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What is a Cliche?
A cliche is a stereotyped expression. This definition supplies the key to the origin of the word, which comes from the French verb dicker, meaning "to stereotype" in printing. A cliche is a phrase, not a single word. The corresponding phenomenon in single words is the "vogue" word.
Cliches fall roughly into four groups: idioms so overused that they have become cliches; other phrases, that have suffered the same fate; stock phrases and quotations from Greek, Latin, and modern European languages; and all-too-familiar quotations from English and American literature.
Idiom cliches include such trite phrases as far and wide, heart and soul, much of a muchness, pick and choose, ways and means, bag and baggage, slow but sure; also such metaphors as lead a dog's life and leave a sinking ship; and similes such as fit as a fiddle, large as life, and old as the hills.
Almost as dull as the first group and even deadlier is the very large second group of non-idiomatic hackneyed phrases. These are the most overused of all, the mere counters and substitutes of speech. Yet several of them were, at the time of coining, apt and even picturesque. Among this group are add insult to injury, a fate worse than death, explore every avenue, leave no stone unturned, at the psychological moment, the salt of the earth, speed the parting guest after welcoming [him] with open arms, the wind of change, and the march of time.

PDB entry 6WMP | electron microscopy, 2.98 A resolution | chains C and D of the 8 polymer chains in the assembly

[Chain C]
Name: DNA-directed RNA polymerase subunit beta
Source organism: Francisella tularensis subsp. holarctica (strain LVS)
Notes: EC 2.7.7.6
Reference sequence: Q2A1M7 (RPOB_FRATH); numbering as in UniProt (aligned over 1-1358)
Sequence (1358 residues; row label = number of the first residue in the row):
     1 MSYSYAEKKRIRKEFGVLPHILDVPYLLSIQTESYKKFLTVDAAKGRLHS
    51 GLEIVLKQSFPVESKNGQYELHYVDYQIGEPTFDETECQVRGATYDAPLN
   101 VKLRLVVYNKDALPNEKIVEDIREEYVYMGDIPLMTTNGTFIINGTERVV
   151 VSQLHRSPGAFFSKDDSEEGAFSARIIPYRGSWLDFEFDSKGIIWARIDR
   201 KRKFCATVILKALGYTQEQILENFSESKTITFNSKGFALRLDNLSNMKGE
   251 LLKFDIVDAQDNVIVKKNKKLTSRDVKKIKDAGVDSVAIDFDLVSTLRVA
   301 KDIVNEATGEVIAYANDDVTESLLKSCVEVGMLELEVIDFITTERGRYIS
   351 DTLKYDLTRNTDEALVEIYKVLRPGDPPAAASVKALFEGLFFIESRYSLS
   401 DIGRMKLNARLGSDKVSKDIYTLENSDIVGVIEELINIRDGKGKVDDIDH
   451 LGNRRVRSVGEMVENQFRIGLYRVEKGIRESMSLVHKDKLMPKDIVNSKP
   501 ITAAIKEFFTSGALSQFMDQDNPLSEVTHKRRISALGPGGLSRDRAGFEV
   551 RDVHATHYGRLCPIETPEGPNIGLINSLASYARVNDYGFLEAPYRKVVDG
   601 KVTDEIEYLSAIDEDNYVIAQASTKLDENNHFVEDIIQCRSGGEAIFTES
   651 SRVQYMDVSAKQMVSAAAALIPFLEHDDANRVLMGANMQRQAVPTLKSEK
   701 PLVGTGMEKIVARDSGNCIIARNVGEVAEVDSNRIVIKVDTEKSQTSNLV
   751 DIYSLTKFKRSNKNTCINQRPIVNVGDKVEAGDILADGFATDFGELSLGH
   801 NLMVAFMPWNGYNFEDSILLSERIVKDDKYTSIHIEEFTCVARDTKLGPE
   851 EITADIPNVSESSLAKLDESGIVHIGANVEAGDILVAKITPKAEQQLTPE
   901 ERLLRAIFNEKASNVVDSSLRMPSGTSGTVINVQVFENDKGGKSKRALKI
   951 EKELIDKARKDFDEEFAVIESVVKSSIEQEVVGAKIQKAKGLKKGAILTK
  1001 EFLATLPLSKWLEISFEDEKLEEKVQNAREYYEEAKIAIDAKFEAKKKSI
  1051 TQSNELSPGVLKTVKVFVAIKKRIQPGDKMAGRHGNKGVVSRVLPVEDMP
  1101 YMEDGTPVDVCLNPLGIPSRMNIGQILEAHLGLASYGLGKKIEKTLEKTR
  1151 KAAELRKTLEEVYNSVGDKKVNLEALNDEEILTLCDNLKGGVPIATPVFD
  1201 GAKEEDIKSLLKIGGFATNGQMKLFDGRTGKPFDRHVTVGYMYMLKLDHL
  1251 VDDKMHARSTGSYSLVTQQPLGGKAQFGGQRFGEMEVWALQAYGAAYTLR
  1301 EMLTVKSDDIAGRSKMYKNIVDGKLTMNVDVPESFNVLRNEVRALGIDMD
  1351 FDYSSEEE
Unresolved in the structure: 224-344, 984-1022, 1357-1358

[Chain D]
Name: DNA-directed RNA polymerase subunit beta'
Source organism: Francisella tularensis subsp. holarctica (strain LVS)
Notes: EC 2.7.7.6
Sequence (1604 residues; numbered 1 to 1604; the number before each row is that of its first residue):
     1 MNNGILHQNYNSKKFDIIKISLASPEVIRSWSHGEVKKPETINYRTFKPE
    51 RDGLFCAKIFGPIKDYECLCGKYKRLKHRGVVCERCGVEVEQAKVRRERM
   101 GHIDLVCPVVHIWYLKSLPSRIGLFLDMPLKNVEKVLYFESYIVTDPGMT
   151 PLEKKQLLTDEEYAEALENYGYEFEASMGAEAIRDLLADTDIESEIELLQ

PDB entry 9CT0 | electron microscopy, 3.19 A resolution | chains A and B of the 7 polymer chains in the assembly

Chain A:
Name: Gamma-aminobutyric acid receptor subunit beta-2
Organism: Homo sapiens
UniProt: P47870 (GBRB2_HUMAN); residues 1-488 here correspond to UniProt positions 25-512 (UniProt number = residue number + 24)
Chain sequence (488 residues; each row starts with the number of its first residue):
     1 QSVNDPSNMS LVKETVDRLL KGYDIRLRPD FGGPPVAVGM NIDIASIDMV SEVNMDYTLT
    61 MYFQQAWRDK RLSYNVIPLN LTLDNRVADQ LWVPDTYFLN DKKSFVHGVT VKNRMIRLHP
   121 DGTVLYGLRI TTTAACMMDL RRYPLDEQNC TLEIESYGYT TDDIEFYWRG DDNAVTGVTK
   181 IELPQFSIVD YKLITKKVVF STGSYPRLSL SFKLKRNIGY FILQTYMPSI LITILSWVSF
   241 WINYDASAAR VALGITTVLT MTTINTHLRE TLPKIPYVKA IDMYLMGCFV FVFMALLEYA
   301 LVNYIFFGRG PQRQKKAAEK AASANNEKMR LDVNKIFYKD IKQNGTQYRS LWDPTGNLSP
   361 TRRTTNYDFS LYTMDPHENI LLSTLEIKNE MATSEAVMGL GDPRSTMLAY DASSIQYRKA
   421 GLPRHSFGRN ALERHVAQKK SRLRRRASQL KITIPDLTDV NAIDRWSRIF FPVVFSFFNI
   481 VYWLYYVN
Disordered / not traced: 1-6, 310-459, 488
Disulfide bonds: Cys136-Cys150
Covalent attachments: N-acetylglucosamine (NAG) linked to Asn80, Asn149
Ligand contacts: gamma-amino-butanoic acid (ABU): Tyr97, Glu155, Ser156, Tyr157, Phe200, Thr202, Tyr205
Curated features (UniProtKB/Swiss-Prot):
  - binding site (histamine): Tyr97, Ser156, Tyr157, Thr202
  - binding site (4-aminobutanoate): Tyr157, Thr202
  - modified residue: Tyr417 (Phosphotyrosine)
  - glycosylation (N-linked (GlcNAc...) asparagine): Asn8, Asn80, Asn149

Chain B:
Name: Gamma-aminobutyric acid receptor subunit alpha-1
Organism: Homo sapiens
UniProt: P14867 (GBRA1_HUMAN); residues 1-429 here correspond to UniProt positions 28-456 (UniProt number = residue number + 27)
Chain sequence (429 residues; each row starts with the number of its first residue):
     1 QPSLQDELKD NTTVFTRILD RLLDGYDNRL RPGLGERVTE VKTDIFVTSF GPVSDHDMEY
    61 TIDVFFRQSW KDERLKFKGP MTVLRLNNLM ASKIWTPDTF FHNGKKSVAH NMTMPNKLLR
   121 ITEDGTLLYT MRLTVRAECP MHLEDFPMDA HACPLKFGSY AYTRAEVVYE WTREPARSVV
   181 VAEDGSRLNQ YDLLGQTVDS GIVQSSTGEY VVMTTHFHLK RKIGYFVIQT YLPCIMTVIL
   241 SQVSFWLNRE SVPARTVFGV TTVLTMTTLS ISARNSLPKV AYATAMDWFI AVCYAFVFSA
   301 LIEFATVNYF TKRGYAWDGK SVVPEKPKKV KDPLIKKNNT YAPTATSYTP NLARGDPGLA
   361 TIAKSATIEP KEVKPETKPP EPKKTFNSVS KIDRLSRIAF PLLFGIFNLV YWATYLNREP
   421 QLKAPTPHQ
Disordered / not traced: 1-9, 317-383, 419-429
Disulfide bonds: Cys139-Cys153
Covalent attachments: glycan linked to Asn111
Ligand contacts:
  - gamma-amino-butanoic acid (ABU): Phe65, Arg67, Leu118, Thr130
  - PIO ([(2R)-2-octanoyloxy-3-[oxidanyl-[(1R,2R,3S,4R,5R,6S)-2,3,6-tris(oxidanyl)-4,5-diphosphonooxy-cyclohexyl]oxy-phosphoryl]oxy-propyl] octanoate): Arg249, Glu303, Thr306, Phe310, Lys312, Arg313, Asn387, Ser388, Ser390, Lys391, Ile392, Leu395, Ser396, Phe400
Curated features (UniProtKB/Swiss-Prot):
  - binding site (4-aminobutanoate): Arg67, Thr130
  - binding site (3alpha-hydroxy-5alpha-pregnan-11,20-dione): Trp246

In the third group, the most battered of Latin phrases and quotations are perhaps de mortuis (nil nisi bonum), and persona non grata; the prime offenders in French include bete noire, cherchez la femme, and c'est la vie.
The final group, quotations from British and American authors, is so large that any arbitrary selection would be fatuous. The archcriminal is Shakespeare's "To be or not to be, that is the question."